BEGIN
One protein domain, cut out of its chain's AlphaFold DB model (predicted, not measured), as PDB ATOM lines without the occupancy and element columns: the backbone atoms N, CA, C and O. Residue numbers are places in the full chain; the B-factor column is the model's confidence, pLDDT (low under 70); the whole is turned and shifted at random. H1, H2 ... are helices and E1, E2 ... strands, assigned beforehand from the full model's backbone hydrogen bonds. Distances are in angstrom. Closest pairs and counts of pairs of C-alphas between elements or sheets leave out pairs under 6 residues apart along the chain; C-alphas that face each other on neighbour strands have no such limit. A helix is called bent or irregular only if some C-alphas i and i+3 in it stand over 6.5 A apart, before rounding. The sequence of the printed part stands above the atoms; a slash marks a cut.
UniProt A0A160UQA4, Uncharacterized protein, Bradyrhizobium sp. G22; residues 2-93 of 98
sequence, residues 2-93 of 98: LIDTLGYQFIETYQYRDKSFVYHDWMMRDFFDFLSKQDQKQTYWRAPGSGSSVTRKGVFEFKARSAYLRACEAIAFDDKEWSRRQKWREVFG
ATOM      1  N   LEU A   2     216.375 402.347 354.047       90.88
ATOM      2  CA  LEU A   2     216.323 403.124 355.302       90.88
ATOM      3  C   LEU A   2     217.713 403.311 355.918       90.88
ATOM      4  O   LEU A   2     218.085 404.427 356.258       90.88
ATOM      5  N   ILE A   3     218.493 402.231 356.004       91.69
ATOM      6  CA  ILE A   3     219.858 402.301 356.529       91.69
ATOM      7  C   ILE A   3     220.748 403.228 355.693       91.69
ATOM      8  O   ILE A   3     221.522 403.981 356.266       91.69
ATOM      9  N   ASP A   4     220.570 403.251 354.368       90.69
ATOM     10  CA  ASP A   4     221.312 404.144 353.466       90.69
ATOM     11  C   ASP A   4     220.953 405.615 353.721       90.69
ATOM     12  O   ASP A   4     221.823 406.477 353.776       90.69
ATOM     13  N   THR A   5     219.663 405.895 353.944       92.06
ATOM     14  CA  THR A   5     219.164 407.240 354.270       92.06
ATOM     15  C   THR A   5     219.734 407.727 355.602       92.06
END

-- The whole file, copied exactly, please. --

One protein domain, cut out of its chain's AlphaFold DB model (predicted, not measured), as PDB ATOM lines without the occupancy and element columns: the backbone atoms N, CA, C and O. Residue numbers are places in the full chain; the B-factor column is the model's confidence, pLDDT (low under 70); the whole is turned and shifted at random. H1, H2 ... are helices and E1, E2 ... strands, assigned beforehand from the full model's backbone hydrogen bonds. Distances are in angstrom. Closest pairs and counts of pairs of C-alphas between elements or sheets leave out pairs under 6 residues apart along the chain; C-alphas that face each other on neighbour strands have no such limit. A helix is called bent or irregular only if some C-alphas i and i+3 in it stand over 6.5 A apart, before rounding. The sequence of the printed part stands above the atoms; a slash marks a cut.
UniProt A0A160UQA4, Uncharacterized protein, Bradyrhizobium sp. G22; residues 2-93 of 98
sequence, residues 2-93 of 98: LIDTLGYQFIETYQYRDKSFVYHDWMMRDFFDFLSKQDQKQTYWRAPGSGSSVTRKGVFEFKARSAYLRACEAIAFDDKEWSRRQKWREVFG
ATOM      1  N   LEU A   2     216.375 402.347 354.047       90.88
ATOM      2  CA  LEU A   2     216.323 403.124 355.302       90.88
ATOM      3  C   LEU A   2     217.713 403.311 355.918       90.88
ATOM      4  O   LEU A   2     218.085 404.427 356.258       90.88
ATOM      5  N   ILE A   3     218.493 402.231 356.004       91.69
ATOM      6  CA  ILE A   3     219.858 402.301 356.529       91.69
ATOM      7  C   ILE A   3     220.748 403.228 355.693       91.69
ATOM      8  O   ILE A   3     221.522 403.981 356.266       91.69
ATOM      9  N   ASP A   4     220.570 403.251 354.368       90.69
ATOM     10  CA  ASP A   4     221.312 404.144 353.466       90.69
ATOM     11  C   ASP A   4     220.953 405.615 353.721       90.69
ATOM     12  O   ASP A   4     221.823 406.477 353.776       90.69
ATOM     13  N   THR A   5     219.663 405.895 353.944       92.06
ATOM     14  CA  THR A   5     219.164 407.240 354.270       92.06
ATOM     15  C   THR A   5     219.734 407.727 355.602       92.06